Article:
Children are more susceptible to medication errors because of differences in pharmacokinetics and pharmacodynamics compared to adults. Weight changes are common with growth in children and computer systems frequently are not updated with current information, which result in inaccurate weight-based dosing and thus harm children. This study evaluated the impact of a Computerized Physician Order Entry system with standardized pediatric dosing decision support (PDDS) function on reducing pediatric dosing errors. Outpatient prescriptions were analyzed from January to March during 2010 and 2011. The total number of pediatric prescriptions was 72,431 and 80,532 prior to and after system implementation, respectively. Out of 72,431 prescriptions, 1617 (2.23%) dosing errors were retrospectively detected by the system, whereas 15 dosing errors (0.02%) were detected by pharmacists prior to system implementation. Incorporating the system into practice resulted in a total of 210 successfully blocked dosing near misses, including 14 potentially fatal and 11 serious near misses. The final dosing error rate was significantly reduced from 2.23% to 0.66% (p <0.001). A 10-fold increase of the near miss correction rate (0.02% vs. 0.26%, p <0.001) was observed. The Computerized Physician Order Entry system with standardized pediatric dosing decision support system provided real-time warning and significantly decreased the dose error rate among pediatric patients.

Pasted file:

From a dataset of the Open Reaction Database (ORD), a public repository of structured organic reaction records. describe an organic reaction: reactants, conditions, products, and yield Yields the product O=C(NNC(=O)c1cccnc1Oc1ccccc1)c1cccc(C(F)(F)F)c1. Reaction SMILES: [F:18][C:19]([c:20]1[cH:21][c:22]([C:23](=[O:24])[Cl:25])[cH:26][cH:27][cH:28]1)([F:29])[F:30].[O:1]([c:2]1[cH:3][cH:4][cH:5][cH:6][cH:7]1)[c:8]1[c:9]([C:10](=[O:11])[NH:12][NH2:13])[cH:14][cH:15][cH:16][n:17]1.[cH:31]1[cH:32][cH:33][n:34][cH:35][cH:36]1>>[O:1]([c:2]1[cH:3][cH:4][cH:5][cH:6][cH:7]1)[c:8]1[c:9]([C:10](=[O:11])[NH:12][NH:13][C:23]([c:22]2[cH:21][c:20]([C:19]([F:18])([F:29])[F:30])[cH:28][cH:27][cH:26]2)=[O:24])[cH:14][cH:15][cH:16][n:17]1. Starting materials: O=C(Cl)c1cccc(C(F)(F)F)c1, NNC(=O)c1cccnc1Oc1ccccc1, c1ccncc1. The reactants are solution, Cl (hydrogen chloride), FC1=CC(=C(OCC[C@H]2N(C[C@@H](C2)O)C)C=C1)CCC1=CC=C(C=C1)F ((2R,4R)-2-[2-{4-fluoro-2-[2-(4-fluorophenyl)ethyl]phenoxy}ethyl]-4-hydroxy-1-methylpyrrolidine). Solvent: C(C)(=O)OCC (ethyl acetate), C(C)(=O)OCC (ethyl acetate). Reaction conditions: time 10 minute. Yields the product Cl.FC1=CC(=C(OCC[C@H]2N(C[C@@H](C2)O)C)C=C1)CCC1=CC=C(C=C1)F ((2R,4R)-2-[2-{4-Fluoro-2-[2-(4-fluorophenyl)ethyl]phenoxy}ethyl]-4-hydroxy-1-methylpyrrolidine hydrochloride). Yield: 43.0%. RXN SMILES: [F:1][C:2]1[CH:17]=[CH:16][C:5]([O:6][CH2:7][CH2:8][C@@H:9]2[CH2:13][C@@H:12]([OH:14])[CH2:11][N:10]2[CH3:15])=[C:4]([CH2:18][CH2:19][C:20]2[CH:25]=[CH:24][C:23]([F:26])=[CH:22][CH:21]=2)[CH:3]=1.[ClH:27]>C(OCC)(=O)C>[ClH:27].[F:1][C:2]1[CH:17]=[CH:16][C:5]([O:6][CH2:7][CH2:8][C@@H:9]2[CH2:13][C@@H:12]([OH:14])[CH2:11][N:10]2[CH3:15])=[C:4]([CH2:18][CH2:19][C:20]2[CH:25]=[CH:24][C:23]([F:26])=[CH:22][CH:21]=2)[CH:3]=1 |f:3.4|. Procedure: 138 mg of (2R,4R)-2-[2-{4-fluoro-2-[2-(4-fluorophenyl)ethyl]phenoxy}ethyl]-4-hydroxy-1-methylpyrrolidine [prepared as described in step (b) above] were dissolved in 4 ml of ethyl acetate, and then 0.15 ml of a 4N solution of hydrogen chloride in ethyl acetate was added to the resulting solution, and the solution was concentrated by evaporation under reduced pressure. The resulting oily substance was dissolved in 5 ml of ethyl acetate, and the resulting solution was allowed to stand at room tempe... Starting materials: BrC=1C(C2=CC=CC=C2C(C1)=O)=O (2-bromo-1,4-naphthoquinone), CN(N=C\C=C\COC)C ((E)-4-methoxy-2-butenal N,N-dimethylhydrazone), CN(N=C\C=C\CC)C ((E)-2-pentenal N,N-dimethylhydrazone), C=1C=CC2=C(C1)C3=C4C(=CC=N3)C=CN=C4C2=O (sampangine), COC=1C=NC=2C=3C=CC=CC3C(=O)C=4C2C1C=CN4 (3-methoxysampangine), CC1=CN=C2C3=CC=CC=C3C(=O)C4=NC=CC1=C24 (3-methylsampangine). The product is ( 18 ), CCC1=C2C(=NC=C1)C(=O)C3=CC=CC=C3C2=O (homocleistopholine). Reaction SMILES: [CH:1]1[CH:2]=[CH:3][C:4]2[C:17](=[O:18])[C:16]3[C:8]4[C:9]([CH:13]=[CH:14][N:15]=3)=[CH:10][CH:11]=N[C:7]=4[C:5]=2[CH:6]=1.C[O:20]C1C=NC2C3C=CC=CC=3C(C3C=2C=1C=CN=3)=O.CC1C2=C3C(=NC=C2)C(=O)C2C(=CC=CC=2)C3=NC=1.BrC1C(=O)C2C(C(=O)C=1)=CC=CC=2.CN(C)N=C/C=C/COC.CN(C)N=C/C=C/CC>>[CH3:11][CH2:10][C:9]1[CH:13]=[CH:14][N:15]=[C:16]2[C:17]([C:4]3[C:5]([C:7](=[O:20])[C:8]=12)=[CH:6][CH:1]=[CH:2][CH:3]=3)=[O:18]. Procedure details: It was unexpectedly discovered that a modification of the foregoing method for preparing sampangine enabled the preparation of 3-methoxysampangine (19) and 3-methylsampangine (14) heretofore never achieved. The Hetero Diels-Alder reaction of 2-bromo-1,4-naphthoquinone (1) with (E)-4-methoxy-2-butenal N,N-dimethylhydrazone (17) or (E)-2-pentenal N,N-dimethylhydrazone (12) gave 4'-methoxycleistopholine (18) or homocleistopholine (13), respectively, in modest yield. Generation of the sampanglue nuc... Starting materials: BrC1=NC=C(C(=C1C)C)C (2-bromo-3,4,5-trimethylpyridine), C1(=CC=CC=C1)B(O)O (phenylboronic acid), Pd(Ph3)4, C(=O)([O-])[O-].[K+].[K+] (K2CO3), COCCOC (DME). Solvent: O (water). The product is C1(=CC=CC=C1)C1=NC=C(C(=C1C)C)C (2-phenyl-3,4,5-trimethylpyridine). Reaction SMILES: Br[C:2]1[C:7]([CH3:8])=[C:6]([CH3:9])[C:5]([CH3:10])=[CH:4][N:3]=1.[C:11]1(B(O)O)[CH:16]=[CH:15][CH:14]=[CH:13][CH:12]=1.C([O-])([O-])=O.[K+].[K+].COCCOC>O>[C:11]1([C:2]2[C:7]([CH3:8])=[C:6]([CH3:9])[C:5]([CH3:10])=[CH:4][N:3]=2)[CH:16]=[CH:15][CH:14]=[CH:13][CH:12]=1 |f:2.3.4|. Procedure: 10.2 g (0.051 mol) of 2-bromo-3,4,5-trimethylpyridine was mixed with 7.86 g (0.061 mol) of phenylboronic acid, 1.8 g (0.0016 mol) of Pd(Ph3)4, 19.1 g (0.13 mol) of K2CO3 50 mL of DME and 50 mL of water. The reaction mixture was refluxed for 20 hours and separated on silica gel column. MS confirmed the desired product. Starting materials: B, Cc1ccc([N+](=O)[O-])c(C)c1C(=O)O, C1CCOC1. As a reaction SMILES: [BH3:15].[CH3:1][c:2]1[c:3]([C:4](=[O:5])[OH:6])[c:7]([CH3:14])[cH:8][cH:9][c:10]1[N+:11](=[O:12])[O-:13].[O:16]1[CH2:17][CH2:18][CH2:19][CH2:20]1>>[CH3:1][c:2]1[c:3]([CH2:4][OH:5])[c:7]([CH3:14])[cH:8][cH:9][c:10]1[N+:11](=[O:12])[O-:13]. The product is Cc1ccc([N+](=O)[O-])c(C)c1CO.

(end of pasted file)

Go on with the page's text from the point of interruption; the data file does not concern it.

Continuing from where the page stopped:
- Computerized Physician Order Entry (CPOE)
- Medication safety
- Pediatric dose
ASJC Scopus subject areas
- Food Science